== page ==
However, I assume none of you are working for the CIA. If by chance you are, hit up someone at DARPA for me and find me a better wireless energy transmission tech. Thanks.
  • edited March 2017
    Turns out it's not that easy to find a six year old video about what may have been a faux technology prototype when all you remember about it is the video itself, not the title, or uploader.
  • edited March 2017
    I would suggest unless absolutely needed not to add any other microcontrollers to what is already present in the base circuitry. A Qi-kit should probably work without, and a battery indicated should be buildable with basic passive components.

    If you want to replace the circuitry, there's lots of integrated solutions that are a microprocessor and Wifi host at once, you really don't want to build a PCB and solder those components all on seperately (especially an arduino, that's huge and unnecessary for what you want to do).
  • The Arduino just fell best into what I would say I'm more or less experienced with, if you have another prebuilt solution, I'd love to hear it.
  • There were lots of new chipsets in the lasz few years for IoT projects that often feature integrsted BLE or WiFi.
    For example I know the ESP8266:

    You can see how tiny it is on the development boards alfeady.
    There are other microcontrollers that are smaller than this but don't have connectivity, like the ones that srduino actually uses on their boards (AVR family / ATtiny).

    What exactly is your plan for hardware configuration now again though? What tasks should the microcontroller be handling?
  • The new ESP32 has both Bluetooth and WiFi, is dirt cheap, and will have the support of the ESP8266 in a couple of months I bet. It has a ton of bells and whistles that might be useful for this project.
  • You know, it seems like the hardware you have chosen, it is great, but you may run into limitations with the proprietary nature of the wifi access and related software. Have you looked into what hacks might exist to make it more opensource?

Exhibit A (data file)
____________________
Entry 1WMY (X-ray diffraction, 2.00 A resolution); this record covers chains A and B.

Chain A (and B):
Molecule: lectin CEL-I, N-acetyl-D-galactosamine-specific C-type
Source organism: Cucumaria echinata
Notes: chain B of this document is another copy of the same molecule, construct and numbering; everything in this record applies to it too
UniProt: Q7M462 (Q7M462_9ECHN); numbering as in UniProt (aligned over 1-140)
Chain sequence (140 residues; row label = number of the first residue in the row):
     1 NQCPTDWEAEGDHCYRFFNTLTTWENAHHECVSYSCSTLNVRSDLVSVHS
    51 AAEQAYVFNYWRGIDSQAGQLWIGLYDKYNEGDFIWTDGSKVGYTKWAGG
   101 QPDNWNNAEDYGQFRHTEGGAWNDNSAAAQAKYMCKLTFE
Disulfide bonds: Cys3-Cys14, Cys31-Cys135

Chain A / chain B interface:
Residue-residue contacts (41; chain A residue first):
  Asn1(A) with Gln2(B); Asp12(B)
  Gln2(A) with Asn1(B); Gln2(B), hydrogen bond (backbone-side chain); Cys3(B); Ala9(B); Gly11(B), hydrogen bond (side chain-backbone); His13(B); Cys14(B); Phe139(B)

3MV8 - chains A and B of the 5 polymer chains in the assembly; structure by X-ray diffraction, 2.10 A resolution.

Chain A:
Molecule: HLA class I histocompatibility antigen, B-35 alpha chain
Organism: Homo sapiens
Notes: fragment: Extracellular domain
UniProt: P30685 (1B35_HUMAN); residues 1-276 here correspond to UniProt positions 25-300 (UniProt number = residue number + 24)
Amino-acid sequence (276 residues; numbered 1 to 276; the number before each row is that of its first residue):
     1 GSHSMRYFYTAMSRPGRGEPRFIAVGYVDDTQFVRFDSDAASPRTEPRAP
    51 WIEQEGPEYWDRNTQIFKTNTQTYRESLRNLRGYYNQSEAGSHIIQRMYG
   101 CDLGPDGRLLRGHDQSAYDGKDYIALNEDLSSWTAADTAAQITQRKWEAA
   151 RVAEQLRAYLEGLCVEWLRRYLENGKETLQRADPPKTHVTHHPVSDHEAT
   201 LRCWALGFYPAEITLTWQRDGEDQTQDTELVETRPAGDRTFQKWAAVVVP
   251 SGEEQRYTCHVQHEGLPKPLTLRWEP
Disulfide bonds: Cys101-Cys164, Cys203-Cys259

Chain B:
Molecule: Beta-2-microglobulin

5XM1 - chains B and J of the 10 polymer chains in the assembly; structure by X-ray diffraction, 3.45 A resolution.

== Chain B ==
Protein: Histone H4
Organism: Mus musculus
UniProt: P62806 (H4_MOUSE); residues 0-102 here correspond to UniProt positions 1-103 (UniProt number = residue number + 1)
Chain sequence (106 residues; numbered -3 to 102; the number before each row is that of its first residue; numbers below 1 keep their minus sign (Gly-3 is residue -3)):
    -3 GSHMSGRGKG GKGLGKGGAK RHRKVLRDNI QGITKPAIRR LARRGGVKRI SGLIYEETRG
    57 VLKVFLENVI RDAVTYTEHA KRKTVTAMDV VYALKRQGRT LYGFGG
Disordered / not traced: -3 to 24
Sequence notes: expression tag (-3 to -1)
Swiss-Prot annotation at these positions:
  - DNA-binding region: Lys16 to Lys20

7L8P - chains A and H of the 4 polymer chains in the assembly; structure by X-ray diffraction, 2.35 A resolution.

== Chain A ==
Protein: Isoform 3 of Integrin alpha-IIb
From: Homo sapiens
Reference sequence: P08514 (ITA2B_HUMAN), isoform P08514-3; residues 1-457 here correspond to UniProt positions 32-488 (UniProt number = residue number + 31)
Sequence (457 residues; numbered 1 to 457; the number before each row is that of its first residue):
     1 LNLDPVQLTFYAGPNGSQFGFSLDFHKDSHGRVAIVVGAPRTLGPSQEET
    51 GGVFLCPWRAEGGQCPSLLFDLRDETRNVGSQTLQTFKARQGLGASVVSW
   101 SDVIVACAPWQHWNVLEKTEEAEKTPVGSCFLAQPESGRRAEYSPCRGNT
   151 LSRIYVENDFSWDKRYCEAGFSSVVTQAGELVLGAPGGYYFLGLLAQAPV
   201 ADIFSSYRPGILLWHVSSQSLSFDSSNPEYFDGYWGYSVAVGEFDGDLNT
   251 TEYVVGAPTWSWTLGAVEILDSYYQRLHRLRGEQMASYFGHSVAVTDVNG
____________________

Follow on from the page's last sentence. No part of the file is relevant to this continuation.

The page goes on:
You have the prerequisite hardware... SD card and wifi. I would imagine that making it more functional, on the software side, might be beneficial... especially if you end up running into limitations with the size accepted or other facets of the hardware. Fortunately, reverse engineering, hacking and re-purposing this technology has likely already been done, or could be done easily.

    I'm not sure how much help I may be in this area, but I could offer some assistance. You may not value the change much and be fine with the proprietary provided access, but do imagine that there could be myriad benefits from opening up the platform and using the wifi, say, to just freely advertise the contents of the memory freely to any device that could connect via wifi and browse it the same way it would be if it had been inserted into the device directly, or was an accessible drive shared across any standard network.

    What you might be looking at here is running some very, very tiny version of Linux that just mounts the SD card and handles basic networking authentication and sharing, across several devices and platforms (utilizing maybe Samba for Windows-based devices).

    Not saying it will not work with the default software provided, just to reiterate, but that moving to an opensource platform may offer some benefits and make this device have a bit more longevity and functionality. Take that with a grain of salt though, as I'm speaking from very limited knowledge of what the proprietary software is capable of. 
  • I still think this is a good concept. Needs some polishing but I love the idea of a secure data vault kept on my person.